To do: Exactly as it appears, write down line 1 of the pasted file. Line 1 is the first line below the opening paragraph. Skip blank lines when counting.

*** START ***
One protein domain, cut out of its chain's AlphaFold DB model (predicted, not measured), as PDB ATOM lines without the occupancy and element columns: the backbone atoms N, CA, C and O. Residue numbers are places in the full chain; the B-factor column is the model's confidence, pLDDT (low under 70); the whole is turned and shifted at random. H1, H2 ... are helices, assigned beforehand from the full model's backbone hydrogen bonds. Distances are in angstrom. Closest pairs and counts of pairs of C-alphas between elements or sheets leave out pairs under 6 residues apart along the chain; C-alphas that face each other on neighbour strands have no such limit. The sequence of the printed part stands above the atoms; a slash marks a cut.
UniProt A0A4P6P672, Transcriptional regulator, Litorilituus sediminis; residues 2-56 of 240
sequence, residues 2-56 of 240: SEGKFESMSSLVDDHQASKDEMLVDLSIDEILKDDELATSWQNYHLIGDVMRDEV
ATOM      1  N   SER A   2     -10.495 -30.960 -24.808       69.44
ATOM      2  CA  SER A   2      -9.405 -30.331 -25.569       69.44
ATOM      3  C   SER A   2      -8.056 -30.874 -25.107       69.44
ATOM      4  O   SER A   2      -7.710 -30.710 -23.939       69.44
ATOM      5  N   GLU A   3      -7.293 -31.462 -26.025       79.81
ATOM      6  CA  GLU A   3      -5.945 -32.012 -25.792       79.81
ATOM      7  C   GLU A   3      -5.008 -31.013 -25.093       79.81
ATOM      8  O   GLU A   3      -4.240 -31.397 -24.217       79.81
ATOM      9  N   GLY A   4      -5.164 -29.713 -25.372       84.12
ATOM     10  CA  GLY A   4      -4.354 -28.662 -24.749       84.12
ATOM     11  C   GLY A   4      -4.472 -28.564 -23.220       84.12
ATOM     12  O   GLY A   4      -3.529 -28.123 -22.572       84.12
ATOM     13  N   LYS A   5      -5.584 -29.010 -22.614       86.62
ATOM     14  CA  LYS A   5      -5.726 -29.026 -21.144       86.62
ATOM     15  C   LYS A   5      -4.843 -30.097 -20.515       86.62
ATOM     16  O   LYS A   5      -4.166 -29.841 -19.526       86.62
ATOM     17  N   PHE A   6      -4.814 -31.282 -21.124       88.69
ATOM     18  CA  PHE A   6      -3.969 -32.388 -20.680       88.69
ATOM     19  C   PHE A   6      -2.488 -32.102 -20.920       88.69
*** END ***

UniProt A0A4P6P672, Transcriptional regulator, Litorilituus sediminis; residues 2-56 of 240